Take a walk down the main hallway on the first floor of Thornton Academy’s Alumni House, and you’ll likely catch a glimpse of a wide green field with a red-roofed farmhouse nestled in an expanse of trees. This painted landscape includes three farmers, surrounded by the vehicles of haying season, who have stopped to chat in a field across from the farmhouse. The image is titled "Cole Farm, Summer of 1955," and it captures a glimpse of Cole Farm Dairy, a childhood recollection of the painting’s creator, Alden Cole ‘62, who was raised as a farm boy on River Road in Dayton just over the Biddeford line. The piece is based on a black and white snapshot taken by Cole’s older brother, Wallace ‘57, and is the result of a painting series devoted to the landscape of Cole’s childhood and teens in Maine. “I came across this snapshot, and was moved to turn the artful composition into a full-color painting,” Cole says.
Cole found his love of art and first nurtured his creative passion as a student at Thornton Academy. Harriet Patrick, Latin teacher extraordinaire, was Cole’s first mentor. He was fortunate to be included in Junto—an extracurricular group that Harriet and Bob Stanton sponsored in the early 60s. Through that group, Cole experienced several defining moments that gradually led him to art, via exposure to a larger world. However, the truly defining moment occurred during his senior year when he was interviewed by Joe McCarthy, TA's guidance counselor. Cole remembers, “his first question to me was ‘have you ever considered going to an art school? You scored very high in the arts, as indicated by those aptitude tests you took last year.’ I responded that I was planning to go to the University of Maine, or Bowdoin College if I got a scholarship, to study Mathematics, since that was my field of excellence. He next questioned if I would be interested in taking a look at a few art school catalogs nevertheless. And I then made a life altering decision: instead of saying ‘Nah, I've already made my decisions about the future!’ I said ‘Sure, why not?’ Which has become the story of my life; always open for trying something new and unexpected.”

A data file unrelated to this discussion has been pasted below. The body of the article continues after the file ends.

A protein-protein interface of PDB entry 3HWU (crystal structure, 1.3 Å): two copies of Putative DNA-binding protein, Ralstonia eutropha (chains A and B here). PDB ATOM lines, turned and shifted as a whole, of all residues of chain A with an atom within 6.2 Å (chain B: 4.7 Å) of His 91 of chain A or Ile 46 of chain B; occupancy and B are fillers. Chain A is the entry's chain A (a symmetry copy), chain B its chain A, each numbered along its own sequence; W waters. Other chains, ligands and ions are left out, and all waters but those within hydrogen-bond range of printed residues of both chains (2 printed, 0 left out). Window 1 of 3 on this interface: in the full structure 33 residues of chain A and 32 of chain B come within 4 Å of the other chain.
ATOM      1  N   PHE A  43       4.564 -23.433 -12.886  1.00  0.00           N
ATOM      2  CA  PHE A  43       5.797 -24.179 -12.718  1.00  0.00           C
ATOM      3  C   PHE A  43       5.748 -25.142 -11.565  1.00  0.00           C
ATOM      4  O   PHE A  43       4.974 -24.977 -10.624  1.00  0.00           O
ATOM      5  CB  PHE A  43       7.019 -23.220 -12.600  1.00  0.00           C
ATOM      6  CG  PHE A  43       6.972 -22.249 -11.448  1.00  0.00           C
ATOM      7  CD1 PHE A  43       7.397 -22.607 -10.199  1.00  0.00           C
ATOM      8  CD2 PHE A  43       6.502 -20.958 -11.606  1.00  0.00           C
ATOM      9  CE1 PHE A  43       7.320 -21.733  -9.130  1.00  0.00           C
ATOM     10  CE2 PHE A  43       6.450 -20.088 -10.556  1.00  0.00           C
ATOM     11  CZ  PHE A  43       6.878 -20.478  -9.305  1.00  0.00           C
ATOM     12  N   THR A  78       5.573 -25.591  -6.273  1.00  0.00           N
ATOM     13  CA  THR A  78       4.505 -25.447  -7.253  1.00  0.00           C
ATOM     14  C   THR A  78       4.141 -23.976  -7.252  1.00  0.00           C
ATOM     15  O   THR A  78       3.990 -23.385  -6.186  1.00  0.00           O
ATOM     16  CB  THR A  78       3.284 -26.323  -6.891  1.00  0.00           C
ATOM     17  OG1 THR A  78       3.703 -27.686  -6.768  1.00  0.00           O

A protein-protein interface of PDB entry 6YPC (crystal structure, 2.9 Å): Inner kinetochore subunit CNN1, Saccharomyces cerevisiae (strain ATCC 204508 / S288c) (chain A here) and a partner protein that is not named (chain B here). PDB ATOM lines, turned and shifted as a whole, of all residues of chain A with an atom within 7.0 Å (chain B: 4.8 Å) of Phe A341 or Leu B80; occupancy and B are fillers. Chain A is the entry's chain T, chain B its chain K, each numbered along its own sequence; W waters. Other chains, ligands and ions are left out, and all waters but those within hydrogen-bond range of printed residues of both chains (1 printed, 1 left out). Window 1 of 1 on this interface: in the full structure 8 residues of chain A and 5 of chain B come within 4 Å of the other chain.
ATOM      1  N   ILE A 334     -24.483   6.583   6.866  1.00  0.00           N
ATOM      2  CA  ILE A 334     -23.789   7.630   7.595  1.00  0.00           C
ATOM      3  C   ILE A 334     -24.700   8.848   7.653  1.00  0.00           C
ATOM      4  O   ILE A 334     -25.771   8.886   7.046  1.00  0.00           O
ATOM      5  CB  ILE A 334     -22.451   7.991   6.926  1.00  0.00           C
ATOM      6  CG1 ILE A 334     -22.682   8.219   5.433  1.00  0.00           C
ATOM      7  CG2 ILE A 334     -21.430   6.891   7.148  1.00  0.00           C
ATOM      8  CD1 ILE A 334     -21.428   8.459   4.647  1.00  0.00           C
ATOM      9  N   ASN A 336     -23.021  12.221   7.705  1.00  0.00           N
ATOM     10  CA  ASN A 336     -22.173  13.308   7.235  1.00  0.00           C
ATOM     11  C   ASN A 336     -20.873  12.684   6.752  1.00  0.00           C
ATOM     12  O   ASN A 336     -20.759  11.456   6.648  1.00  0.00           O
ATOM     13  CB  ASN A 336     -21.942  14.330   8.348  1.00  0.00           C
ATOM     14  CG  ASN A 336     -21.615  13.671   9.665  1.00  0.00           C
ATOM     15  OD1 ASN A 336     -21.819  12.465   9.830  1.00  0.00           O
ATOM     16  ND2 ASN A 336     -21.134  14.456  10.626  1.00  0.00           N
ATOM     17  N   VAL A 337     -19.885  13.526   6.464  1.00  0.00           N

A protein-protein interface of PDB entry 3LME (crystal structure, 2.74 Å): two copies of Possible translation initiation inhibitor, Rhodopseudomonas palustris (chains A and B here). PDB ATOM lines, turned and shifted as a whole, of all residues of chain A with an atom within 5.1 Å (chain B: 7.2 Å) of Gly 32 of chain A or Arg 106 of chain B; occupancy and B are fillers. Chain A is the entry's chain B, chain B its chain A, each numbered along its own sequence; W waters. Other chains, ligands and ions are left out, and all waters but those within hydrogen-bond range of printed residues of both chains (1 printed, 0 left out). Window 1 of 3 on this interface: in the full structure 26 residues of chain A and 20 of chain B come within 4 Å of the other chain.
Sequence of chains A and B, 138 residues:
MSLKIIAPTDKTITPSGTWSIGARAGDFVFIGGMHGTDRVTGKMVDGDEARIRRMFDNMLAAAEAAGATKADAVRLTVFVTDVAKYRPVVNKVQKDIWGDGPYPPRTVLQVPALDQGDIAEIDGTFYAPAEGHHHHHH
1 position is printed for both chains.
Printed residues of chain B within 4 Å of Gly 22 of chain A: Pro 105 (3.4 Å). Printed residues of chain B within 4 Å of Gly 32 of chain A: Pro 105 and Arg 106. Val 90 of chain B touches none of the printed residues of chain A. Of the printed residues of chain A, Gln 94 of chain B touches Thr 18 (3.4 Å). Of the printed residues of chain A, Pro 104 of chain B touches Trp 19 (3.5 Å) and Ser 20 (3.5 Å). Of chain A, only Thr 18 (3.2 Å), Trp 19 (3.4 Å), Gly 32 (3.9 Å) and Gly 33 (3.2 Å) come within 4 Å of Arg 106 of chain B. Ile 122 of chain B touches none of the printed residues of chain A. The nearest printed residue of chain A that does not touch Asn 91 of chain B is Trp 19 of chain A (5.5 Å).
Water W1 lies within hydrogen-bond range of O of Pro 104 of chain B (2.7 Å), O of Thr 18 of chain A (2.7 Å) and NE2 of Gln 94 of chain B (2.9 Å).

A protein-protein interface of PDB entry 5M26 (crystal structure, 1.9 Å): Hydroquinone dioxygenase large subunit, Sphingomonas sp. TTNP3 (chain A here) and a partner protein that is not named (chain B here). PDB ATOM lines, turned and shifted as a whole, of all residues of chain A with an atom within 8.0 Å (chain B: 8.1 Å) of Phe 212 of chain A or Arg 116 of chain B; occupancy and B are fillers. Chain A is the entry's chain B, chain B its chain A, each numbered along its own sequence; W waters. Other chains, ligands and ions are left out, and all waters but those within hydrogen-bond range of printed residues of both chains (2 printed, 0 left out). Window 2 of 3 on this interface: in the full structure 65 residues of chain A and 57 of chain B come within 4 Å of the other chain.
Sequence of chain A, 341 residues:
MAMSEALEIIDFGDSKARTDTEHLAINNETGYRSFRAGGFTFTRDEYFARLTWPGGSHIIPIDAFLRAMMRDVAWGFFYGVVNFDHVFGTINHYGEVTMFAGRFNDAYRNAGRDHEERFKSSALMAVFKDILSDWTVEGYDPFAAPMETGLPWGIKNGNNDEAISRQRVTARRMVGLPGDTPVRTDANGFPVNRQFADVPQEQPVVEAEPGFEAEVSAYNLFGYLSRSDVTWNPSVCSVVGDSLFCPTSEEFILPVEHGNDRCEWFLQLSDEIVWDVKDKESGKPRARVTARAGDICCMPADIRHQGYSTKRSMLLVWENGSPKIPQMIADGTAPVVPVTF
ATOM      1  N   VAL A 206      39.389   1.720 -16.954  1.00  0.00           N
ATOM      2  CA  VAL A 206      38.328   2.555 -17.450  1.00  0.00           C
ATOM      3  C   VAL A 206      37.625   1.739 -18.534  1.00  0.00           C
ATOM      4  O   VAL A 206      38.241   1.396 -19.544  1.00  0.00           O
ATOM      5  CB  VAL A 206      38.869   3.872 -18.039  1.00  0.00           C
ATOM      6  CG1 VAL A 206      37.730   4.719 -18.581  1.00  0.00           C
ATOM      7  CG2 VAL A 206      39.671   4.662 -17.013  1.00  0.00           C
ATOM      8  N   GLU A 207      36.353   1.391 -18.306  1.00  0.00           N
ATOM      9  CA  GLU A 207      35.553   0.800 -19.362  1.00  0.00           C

That decision to try something new put Cole on a path to creating a beautifully unconventional life. He spent a decade in NYC making a living as a fashion designer and illustrator, then graphic designer before moving to Philadelphia in 1986. Eventually he spent six years in Portsmouth, NH working for Samuel Weiser Inc, a New York book publisher. Though he has been “away” from home for many years, his experiences at Thornton Academy and his upbringing in Dayton, Maine played a significant role in his evolving awareness as a creative human being, and the life he built for himself.
His life may be best represented by his ultimate art project—his Philadelphia home, which is often described by visitors as “spectacular.” As a lifelong professional artist, Cole’s home became a natural extension of his creative work. All four floors, including an abundantly decorated basement, have been transformed into a museum dedicated to his life's work. “I've created and sold a lot of 'product' in my years as an artist, but my creativity has always outpaced my marketing skills. Therefore, I still live with a lot of art—my own—on the walls…[it] is an experience; a feast for the eye and soul.”
In a stroke of luck, and as a result of an alumni reconnection, one of Cole’s artistic experiences found its home on an Alumni House wall due to the generosity of Judy Hargreaves Fichtenbaum ‘62, a classmate of Coles, who reconnected with him at their 50th class reunion in 2012. The event brought them back together, and since then they have stayed connected by email. “Several years ago Judy visited me while in Philadelphia visiting her daughter who was in school at Swarthmore. We had a great chance to catch up on our lives, and while here she purchased one of my landscapes,” explained Cole. With the help of TA Alumni Board Member and fellow classmate, Roberta Sargent Gallant ‘62, Fichtenbaum then donated the piece to Thornton Academy.
Although he still draws and/or paints recognizable landscapes, human figures in mythic settings, and the occasionally commissioned portraits, his favorite type of work to create these days are his luminaries, which he refers to as “New Age Bordello lighting.” He describes his greatest pleasure as “configuring and wiring my evening lamps illuminated with color changing light.” He appreciates one of his pieces finding its own home on the campus that played such a big role in his development and growth. “I'm honored to be represented there, right in plain sight in the Alumni House, giving good vibes. How nice to be represented in the place where so much started that prepared me for a very interesting life.”